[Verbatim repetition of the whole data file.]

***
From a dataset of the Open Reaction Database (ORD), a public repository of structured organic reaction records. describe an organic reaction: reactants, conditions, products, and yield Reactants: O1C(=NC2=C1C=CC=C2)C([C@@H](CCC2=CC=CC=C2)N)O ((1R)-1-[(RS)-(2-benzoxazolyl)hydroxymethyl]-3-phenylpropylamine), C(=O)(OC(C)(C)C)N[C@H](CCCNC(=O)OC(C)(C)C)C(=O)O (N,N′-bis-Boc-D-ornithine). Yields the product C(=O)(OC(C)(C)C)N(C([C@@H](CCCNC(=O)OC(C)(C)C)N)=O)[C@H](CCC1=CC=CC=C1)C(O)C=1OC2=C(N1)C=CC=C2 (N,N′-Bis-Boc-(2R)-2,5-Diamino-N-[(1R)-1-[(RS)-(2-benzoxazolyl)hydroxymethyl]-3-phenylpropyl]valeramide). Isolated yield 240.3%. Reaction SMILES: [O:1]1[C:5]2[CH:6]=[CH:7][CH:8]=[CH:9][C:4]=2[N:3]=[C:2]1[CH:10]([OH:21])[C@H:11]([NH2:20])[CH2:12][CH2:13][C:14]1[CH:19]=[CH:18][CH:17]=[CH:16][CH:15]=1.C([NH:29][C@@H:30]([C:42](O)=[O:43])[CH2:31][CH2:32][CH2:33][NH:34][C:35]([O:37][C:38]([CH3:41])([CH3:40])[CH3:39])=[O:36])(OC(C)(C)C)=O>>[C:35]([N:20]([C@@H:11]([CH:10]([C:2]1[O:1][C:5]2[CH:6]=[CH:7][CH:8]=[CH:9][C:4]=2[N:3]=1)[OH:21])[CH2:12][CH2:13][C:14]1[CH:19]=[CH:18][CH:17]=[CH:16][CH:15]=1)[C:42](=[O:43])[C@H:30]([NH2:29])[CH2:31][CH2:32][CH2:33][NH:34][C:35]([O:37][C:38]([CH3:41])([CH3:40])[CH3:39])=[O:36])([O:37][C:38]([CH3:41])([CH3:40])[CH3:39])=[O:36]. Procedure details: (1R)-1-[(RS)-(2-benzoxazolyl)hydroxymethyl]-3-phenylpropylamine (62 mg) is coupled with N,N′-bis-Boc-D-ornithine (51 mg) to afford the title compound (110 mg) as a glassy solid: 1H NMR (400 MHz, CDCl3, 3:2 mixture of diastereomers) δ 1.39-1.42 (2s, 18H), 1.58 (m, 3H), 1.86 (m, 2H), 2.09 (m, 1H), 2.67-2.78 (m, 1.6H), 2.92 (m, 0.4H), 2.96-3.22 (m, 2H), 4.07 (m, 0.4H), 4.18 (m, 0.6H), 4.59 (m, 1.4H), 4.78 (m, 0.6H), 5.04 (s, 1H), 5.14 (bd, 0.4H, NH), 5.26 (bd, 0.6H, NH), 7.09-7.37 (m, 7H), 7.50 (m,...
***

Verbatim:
From a dataset of the Open Reaction Database (ORD), a public repository of structured organic reaction records. describe an organic reaction: reactants, conditions, products, and yield Reactants: O1C(=NC2=C1C=CC=C2)C([C@@H](CCC2=CC=CC=C2)N)O ((1R)-1-[(RS)-(2-benzoxazolyl)hydroxymethyl]-3-phenylpropylamine), C(=O)(OC(C)(C)C)N[C@H](CCCNC(=O)OC(C)(C)C)C(=O)O (N,N′-bis-Boc-D-ornithine). Yields the product C(=O)(OC(C)(C)C)N(C([C@@H](CCCNC(=O)OC(C)(C)C)N)=O)[C@H](CCC1=CC=CC=C1)C(O)C=1OC2=C(N1)C=CC=C2 (N,N′-Bis-Boc-(2R)-2,5-Diamino-N-[(1R)-1-[(RS)-(2-benzoxazolyl)hydroxymethyl]-3-phenylpropyl]valeramide). Isolated yield 240.3%. Reaction SMILES: [O:1]1[C:5]2[CH:6]=[CH:7][CH:8]=[CH:9][C:4]=2[N:3]=[C:2]1[CH:10]([OH:21])[C@H:11]([NH2:20])[CH2:12][CH2:13][C:14]1[CH:19]=[CH:18][CH:17]=[CH:16][CH:15]=1.C([NH:29][C@@H:30]([C:42](O)=[O:43])[CH2:31][CH2:32][CH2:33][NH:34][C:35]([O:37][C:38]([CH3:41])([CH3:40])[CH3:39])=[O:36])(OC(C)(C)C)=O>>[C:35]([N:20]([C@@H:11]([CH:10]([C:2]1[O:1][C:5]2[CH:6]=[CH:7][CH:8]=[CH:9][C:4]=2[N:3]=1)[OH:21])[CH2:12][CH2:13][C:14]1[CH:19]=[CH:18][CH:17]=[CH:16][CH:15]=1)[C:42](=[O:43])[C@H:30]([NH2:29])[CH2:31][CH2:32][CH2:33][NH:34][C:35]([O:37][C:38]([CH3:41])([CH3:40])[CH3:39])=[O:36])([O:37][C:38]([CH3:41])([CH3:40])[CH3:39])=[O:36]. Procedure details: (1R)-1-[(RS)-(2-benzoxazolyl)hydroxymethyl]-3-phenylpropylamine (62 mg) is coupled with N,N′-bis-Boc-D-ornithine (51 mg) to afford the title compound (110 mg) as a glassy solid: 1H NMR (400 MHz, CDCl3, 3:2 mixture of diastereomers) δ 1.39-1.42 (2s, 18H), 1.58 (m, 3H), 1.86 (m, 2H), 2.09 (m, 1H), 2.67-2.78 (m, 1.6H), 2.92 (m, 0.4H), 2.96-3.22 (m, 2H), 4.07 (m, 0.4H), 4.18 (m, 0.6H), 4.59 (m, 1.4H), 4.78 (m, 0.6H), 5.04 (s, 1H), 5.14 (bd, 0.4H, NH), 5.26 (bd, 0.6H, NH), 7.09-7.37 (m, 7H), 7.50 (m,...